Celtic Christianity was profoundly aware of God’s presence in nature. A distinct strand in Christianity, Celtic spirituality developed in a society appreciative of cultural inspiration from the Mediterranean world, but determined to cling onto what was good in its Druid heritage.
From Christianity it drew the story of Christ; from Druidry it inherited a love of the divine presence in the natural world. From these two roots grew a vigorous and beautiful tree that produced rich fruit.
The Sun and the Cross
“Glory to thee, Thou glorious sun…… Face of the God of life.” Moorhouse cites this prayer from the Carmina Gadelica, a collection of ancient Celtic prayers collected by Alexander Carmichael in the nineteenth century, the prayer being chanted daily by an old highland Scotsman.
It expresses a key symbol in Celtic spirituality, the idea that the sun’s light was the way in which the divine presence was mediated to humans, a kind of natural revelation akin to what Scholastic Christians called the Book of Nature. But for Scholastic thought knowledge of God was gained by inference from the book, whereas for the Celts the sun was almost a sacramental vehicle of the divine presence. Moorhouse suggests that in its awe at the sun Celtic Christianity came close to Pantheism. The Celtic monk or druid standing in the light of the risen sun was in his mind bathing in God’s luminescence.
It is this concept of the sacred sun that reveals the true significance of the Celtic cross, whose characteristic structure is a cross and a ring. The ring is the sun, the revelation of the divine in and through nature prior to the manifestation of God’s love and mercy in Christ. Just as Roman Christianity drew on Graeco-roman philosophy to express its religious belief, the Celts drew on ancient Druidic insights into the significance of the sun to enrich their theological thinking.
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Yet Celtic Christians were open to Greek philosophy as well, for the Irish preserved knowledge of Greek when most of Western Europe had failed in this respect, the result being a rich vein of thought from Celtic, Greek and Christian sources.
Harmony with the Earth
Animals and Celtic saints were close companions. Toulson takes the view that the abundant legends of the relationship between Celtic saints and animals hint at a reality behind the legend. She believes that they hail back to a shamanic/Druidic belief that spiritual people could communicate with the animal world.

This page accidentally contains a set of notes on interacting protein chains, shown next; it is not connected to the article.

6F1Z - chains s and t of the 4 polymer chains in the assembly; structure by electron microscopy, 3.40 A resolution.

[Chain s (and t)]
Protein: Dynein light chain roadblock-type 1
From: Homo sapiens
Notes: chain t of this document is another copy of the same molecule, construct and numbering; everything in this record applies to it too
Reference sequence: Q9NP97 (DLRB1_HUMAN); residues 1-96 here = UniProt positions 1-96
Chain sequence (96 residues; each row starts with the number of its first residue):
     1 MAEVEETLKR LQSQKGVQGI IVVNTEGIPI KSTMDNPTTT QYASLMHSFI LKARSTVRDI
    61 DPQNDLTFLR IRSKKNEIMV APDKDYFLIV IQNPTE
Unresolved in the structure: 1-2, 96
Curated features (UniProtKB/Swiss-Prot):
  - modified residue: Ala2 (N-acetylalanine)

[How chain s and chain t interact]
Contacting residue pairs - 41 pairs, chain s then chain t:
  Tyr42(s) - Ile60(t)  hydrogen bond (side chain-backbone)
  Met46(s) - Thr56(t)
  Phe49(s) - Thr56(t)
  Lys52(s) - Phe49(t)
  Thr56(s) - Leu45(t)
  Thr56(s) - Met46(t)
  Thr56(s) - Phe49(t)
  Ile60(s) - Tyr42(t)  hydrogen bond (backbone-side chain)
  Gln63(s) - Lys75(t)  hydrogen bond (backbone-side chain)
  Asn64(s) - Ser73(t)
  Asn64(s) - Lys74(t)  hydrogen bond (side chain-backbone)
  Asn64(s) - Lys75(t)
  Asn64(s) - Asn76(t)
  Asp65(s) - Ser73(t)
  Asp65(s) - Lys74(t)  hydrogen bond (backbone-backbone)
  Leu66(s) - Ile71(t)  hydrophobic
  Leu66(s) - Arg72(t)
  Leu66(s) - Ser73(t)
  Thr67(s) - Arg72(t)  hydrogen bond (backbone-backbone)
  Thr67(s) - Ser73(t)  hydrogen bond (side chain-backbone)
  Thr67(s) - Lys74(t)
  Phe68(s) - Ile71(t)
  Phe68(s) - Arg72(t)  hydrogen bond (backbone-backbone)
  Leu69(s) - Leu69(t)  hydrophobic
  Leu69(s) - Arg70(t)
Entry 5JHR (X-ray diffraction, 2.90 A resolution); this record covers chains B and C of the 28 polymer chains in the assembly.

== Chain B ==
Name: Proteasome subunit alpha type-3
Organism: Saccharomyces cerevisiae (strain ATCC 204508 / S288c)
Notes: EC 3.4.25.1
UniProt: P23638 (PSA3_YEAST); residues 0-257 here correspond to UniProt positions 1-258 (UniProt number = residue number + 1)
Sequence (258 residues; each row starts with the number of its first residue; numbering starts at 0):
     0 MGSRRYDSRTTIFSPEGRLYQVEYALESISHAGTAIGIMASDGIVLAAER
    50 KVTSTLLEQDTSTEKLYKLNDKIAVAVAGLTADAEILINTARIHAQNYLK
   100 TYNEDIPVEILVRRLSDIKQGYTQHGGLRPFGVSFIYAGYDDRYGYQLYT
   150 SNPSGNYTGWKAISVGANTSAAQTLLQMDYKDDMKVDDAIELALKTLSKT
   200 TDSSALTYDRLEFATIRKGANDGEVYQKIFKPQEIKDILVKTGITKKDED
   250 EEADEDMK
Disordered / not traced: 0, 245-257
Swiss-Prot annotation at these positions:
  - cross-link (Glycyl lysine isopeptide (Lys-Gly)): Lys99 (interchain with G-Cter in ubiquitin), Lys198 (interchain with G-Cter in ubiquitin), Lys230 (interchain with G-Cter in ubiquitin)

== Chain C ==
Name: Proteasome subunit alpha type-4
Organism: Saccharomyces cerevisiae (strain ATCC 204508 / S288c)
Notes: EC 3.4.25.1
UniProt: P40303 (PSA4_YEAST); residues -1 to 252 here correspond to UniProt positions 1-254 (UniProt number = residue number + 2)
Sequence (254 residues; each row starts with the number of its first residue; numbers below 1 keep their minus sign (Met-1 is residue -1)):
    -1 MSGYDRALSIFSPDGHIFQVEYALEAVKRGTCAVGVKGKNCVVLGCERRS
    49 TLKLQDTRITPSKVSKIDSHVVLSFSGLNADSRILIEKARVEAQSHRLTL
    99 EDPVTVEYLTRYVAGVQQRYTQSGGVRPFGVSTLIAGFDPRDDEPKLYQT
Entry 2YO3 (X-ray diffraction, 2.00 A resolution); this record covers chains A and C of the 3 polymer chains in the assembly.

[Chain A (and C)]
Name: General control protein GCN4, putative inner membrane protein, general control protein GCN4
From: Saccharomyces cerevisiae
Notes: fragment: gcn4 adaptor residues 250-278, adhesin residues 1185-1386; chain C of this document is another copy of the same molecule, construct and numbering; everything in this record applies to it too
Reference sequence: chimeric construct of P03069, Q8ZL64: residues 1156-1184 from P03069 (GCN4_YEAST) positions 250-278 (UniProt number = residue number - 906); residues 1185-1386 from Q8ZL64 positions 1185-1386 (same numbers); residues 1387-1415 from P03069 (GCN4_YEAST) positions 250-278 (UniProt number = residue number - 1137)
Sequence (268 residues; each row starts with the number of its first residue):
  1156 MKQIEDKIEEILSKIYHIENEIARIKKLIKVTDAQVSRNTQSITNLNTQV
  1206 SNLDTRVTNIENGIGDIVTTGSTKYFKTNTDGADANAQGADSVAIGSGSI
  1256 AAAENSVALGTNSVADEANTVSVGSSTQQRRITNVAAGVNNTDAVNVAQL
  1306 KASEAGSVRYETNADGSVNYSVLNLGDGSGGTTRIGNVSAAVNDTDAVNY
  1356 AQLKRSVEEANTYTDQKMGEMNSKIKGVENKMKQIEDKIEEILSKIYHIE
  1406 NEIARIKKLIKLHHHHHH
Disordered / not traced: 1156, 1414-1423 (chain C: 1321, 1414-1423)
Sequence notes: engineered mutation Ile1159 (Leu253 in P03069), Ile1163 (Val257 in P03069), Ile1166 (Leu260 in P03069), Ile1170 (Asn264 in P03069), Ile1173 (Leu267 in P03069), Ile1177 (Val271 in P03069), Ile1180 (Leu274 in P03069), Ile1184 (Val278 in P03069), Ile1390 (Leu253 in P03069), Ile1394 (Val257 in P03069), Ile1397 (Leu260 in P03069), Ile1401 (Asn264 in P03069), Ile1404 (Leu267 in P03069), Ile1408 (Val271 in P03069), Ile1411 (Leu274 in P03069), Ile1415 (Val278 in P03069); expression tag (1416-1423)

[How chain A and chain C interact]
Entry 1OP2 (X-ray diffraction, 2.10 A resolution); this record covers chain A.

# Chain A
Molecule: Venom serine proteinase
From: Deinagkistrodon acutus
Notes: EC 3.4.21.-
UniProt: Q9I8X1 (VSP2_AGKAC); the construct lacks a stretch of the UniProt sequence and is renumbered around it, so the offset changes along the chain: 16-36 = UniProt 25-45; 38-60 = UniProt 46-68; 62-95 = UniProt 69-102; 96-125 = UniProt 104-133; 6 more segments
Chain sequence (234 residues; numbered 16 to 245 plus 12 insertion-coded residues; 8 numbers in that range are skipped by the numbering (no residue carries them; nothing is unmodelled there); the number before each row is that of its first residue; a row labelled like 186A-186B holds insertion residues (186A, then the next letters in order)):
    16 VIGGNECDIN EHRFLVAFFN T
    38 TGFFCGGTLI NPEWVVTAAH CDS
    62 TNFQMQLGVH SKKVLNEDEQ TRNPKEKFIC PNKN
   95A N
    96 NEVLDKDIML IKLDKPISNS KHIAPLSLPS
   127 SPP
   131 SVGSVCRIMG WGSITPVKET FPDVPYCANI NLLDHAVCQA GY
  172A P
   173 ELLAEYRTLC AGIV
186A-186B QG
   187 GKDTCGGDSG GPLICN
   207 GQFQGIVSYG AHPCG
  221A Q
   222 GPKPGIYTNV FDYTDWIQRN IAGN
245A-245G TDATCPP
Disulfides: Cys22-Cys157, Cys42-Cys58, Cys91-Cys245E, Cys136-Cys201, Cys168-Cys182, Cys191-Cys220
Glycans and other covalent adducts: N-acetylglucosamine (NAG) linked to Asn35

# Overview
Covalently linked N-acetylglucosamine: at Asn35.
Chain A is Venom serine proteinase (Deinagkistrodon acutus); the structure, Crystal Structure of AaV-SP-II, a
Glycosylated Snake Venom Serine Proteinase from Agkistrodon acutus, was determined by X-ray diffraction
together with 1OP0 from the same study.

Certainly there are tales of saints communicating with animals, asking them to be quiet while they prayed. However, St Beuno, of Wales, desisted from asking frogs to cease croaking as he believed that their voices were singing to the honour of God. The legend goes that Saint Kevin, founder of Glendalough [in Wicklow] a monastery that may well have antedated Patrick’s arrival in Erin, was standing at prayer with his arms outstretched in the Egyptian way when a bird settled and nested on his arms.
The saint stood still until the bird had nested and the chicks fledged. While clearly legendary, this tale indicates a Coptic [Egyptian] influence on the Irish church.
It is also said of Kevin that an angel bade him to till the land at his monastery, but he refused the angel’s command as he would be taking homes from the animals who dwelt on the Earth. It is said that he settled at Glendalough [Valley of Two Lakes] as he could forage in its rich meadows. Not many monks went this far in their love of nature.
The Desert Experience
In North Wales you will find a place called Dyserth. This word means Desert. The Egyptian influence on Irish Christianity brought the love of the desert to Ireland. Egypt was the land of the Desert Fathers, stalwart ascetics who sought Christ in remote barren regions, fasting and praying for long hours and undergoing extremities of ascetism.
The Celts imitated that spiritual heroism and included it in their spirituality. So Celtic monks would seek their personal desert. an element of this was sometimes “the green martyrdom” leaving Ireland for another land. Some would find remote islands to found their hermitage, others went to lonely hills. Near Dyserth at the northern foot of the Clwydian mountain range in Wales, a Celtic hermit found his personal desert.
For the Celtic hermits this lonely life was enriched by the presence of nature. They harkened to the sound waves on the shores of their island homes, they heard the echoes of God’s voice in the bird song in the marshes and the woods, and the sounds of their psalms resonated with the music of the wind in their solitude. They partook of the sacrament of nature and drank it to its fill.
The Druidic Root
“In the beginning was the Word and the word was with God” says John’s Gospel chapter one. For the evangelist, God’s Word [Logos] was the underlying rational principle of nature. For the Druids the principle that gave meaning was light, and thus Celtic Christians, unwilling to abandon what was worthwhile in druidic wisdom, saw God’s presence in light, through which the Word was mediated. Thus there developed a rich blend of Christian, Celtic and Greek thought that expressed itself in art work and some hymnody of high standard that still inspires many in our time – and to which many are, in our ecologically conscious age, returning.